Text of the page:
RESULTS Among CARDIA study and JHS participants, 41.1% and 56.9% had nocturnal hypertension, respectively, and 32.4% and 72.8% had non-dipping SBP, respectively. The multivariable-adjusted prevalence ratios (95% confidence interval) for nocturnal hypertension associated with good, fair, and poor vs. very good health behavior scores were 1.03 (0.82–1.29), 0.98 (0.79–1.22), and 0.96 (0.77–1.20), respectively in CARDIA study and 0.98 (0.87–1.10), 0.96 (0.86–1.09), and 0.86 (0.74–1.00), respectively in JHS. The health behavior score was not associated non-dipping SBP in CARDIA study or JHS after multivariable adjustment. CONCLUSIONS A health behavior score was not associated with nocturnal hypertension or non-dipping SBP.
BACKGROUND Several health behaviors have been associated with hypertension based on clinic blood pressure (BP). Data on the association of health behaviors with nocturnal hypertension and non-dipping systolic BP (SBP) are limited. METHODS We analyzed data for participants with ambulatory BP monitoring at the Year 30 Coronary Artery Risk Development in Young Adults (CARDIA) study exam in 2015–2016 (n = 781) and the baseline Jackson Heart Study (JHS) exam in 2000–2004 (n = 1,046). Health behaviors (i.e., body mass index, physical activity, smoking, and alcohol intake) were categorized as good, fair, and poor and assigned scores of 2, 1, and 0, respectively. A composite health behavior score was calculated as their sum and categorized as very good (score range = 6–8), good (5), fair (4), and poor (0–3). Nocturnal hypertension was defined as mean asleep SBP ≥ 120 mm Hg or mean asleep diastolic BP ≥ 70 mm Hg and non-dipping SBP as < 10% awake-to-asleep decline in SBP.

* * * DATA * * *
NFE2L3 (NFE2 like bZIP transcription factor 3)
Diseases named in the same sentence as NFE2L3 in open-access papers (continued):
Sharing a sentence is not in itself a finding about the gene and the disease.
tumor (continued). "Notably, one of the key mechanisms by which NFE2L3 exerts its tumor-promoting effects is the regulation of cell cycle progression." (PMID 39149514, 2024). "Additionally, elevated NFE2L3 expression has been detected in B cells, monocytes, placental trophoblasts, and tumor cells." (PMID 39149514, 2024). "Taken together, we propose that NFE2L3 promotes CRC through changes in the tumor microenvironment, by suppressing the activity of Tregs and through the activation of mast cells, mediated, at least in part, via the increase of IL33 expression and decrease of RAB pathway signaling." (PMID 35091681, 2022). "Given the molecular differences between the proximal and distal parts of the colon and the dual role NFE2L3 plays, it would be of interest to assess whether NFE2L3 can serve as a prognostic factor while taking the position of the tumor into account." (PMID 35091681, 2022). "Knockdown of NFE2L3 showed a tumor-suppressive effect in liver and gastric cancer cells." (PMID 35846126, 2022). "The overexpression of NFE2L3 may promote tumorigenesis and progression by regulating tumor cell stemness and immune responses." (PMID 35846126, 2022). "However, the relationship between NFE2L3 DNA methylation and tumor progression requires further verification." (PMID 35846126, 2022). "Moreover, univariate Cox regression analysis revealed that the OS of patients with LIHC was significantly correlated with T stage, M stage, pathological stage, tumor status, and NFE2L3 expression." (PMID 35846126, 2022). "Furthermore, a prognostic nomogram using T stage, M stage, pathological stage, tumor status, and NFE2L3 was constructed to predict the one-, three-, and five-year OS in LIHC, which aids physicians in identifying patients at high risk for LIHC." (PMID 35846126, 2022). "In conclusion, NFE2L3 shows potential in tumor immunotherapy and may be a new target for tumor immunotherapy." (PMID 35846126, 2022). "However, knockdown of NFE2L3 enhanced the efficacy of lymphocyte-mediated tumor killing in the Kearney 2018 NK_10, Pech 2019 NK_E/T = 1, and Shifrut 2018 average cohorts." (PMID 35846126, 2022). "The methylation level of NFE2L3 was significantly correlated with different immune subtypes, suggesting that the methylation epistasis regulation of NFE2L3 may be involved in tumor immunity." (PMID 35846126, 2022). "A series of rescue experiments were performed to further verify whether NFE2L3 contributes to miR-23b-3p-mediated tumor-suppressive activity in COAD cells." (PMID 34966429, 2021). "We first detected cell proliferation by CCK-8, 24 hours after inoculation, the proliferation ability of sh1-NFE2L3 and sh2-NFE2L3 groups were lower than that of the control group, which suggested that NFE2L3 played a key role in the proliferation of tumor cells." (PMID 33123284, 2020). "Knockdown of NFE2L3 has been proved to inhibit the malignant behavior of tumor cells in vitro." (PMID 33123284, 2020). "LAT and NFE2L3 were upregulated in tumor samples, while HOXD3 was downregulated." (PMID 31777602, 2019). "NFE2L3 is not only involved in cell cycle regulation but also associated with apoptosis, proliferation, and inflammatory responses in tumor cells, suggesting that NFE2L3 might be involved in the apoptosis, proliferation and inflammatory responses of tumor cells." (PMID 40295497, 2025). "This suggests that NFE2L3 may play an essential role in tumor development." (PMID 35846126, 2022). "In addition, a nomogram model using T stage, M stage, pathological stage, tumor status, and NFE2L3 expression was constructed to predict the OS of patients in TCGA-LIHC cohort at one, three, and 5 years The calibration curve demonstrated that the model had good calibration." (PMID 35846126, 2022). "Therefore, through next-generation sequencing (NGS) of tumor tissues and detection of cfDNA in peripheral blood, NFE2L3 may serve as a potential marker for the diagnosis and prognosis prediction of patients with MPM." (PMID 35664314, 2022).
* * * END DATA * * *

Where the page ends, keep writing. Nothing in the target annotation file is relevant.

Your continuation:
- Ambulatory blood pressure monitoring
- Blood pressure
- Health behaviors
- Nocturnal hypertension
- Non-dipping blood pressure
ASJC Scopus subject areas
- Internal Medicine